Saturday, June 25, 2016

Some thoughts on linguistics and the name of Varkâna

Varkâna, the name of the satrapy located on the southern and southeastern shores of the Caspian, is thought to mean "wolf-land" (c.f. Avestan vəhrkō, Sanskrit vŗka and New Persian gorg).  The Greeks knew it as Hyrkania (Ὑρκανία, while in Latin and consequently Western European languages, it's spelled "Hyrcania").  Today the name survives as Gorgan, the name of the capital of Golestan province.  In the Caspian branch of the Iranian languages, the city is called Wergen

Relating these diverse forms is less challenging than it might appear.  To begin with, you've probably already noticed how closely-related V and W phonemes are.  The letter V in Western European alphabets is descended from Classical Latin U, which was shaped like a V and functions as a W when it appears before other vowels, so the word virvs, "poison," was pronounced "wee-roos," and vniversvm as "oo-nee-wer-soom."  However, in Italian and modern ecclesiastical Latin as they evolved in the Middle Ages, V came to be pronounced like English V.  Within the Germanic languages, English ward is equivalent to Norse vörðr and Frankish *wardōn which became French garde and English guard.

From Frankish loanwords in the Latin languages we know that W often shifts to GW and G.  Thus *wardōn became Vulgar Latin *guardāre, thence Italian guardare, Spanish guardar, Old French garder.  Likewise the English warranty is equivalent to French guarantie (whence also English guarantee), war to guerre, and so on.  The shift from W to GW is slight, requiring only that the back of the tongue touch the roof of the mouth, and the difference between them is blurry, as in Spanish GU, which is sometimes pronounced like English W.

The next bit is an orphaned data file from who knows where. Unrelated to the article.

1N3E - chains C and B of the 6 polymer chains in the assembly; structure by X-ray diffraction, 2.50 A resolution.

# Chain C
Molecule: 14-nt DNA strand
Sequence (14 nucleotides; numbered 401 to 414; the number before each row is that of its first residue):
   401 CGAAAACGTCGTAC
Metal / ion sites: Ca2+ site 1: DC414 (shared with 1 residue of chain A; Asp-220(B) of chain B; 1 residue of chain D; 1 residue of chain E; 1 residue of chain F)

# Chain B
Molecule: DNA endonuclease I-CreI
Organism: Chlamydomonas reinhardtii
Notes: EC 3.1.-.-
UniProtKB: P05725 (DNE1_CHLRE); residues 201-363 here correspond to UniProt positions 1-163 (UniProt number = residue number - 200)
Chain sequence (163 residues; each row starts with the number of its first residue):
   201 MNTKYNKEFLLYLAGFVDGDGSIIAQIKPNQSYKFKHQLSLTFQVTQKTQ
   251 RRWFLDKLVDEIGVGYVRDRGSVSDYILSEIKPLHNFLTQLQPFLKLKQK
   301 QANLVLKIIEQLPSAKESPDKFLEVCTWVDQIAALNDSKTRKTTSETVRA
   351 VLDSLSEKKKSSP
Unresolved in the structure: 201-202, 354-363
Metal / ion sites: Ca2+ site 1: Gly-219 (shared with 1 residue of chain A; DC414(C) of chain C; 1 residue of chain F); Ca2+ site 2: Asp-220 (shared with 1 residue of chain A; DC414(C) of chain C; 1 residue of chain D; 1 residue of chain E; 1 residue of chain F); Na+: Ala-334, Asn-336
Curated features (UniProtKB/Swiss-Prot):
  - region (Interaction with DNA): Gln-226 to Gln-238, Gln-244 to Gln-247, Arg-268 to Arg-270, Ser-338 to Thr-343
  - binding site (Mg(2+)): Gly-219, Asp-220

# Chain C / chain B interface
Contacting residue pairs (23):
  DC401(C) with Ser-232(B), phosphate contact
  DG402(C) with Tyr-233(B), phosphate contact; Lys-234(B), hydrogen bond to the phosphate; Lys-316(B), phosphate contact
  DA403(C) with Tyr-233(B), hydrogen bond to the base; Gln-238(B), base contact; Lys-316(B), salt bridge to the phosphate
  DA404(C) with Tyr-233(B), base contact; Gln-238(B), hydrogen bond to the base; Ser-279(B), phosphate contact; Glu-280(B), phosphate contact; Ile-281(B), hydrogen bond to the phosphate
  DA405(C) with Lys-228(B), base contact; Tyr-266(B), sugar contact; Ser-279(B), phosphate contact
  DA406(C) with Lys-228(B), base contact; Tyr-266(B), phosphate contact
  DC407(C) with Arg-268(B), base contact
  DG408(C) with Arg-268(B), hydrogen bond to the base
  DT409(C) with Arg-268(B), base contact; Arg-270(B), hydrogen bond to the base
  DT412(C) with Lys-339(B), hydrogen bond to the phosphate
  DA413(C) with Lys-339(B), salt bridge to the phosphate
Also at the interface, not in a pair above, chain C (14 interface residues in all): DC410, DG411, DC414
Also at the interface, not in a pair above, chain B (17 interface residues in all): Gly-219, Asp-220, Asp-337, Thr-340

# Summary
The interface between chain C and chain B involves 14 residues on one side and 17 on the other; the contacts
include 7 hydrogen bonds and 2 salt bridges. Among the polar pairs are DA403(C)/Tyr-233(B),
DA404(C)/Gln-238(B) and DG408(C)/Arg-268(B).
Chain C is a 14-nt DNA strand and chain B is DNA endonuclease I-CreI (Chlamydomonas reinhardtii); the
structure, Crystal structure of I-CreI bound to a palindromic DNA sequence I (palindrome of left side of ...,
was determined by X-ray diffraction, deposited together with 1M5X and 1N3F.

In the Iranian languages, the same shift is attested with the name of Vištāspa, Zarathuštra's royal patron in the Gathas, called in the Middle Persian Zand-i Wahman Yasn "Wištāsp" and in the New Persian Šāhnāmah "Goštāsp."  So, we can easily picture Varkâna becoming a transitional Middle Iranian form *Warkan(a), which leads to Caspian Wergen and a further transitional Persian form, something like *Gwargan, before becoming Gorgan in New Persian.

If the V->W shift - at least in the spoken languages - had already occurred or was taking place as early as the fifth century BC, then Herodotus (or his third-party sources) would have been hearing Varkâna in the form *Warkan(a).  This is not unreasonable; in the fourth century BC, Old Persian inscriptions were changing in the direction of Middle Persian and it may be that the spoken language was evolving ahead of the written form.

This brings us to Hyrkania, which from an English-speaker's point of view still scarcely resembles *Warkan(a).  However, that's down to applying English phonology to the word.  Ὑρκανία in Greek has rather different sound values, mainly in the first syllable.  First, note that the letter eta (H) is not written.  In ancient Greek dialects, initial eta was often dropped.  Second, the upsilon (Y) was pronounced much closer to English long U (as in "rue") than to any kind of English Y.  Thus, the ancient Greek pronunciation of Hyrkania was probably more like "Oorkania," which, of course, is not too far removed from *Warkan(a).

The change from -a to -ia is seen elsewhere in Greek; the ancient Anatolian country of Lukka was known in Greek as Lykia (Lycia).  I don't have sufficient knowledge to explain the elimination of the first A, but it's perhaps relevant that the initial digamma (W) before vowels was dropped altogether in many Greek dialects during the Archaic period, as Mycenaean wa-na-ka, "king" -> Homeric anax.

For comparison:
Iranian Vištāspa = Greek Hystaspes
O.P. Vidarna = Gk. Hydarnes
Sanskrit Vistasta = Gk. Hydaspes

If I'm correct, then in all these cases, the upsilon equates to Indo-Iranian V, not I.  In which case, the I is dropped just like the first A in *Warkan(a) -> Hyrkania.

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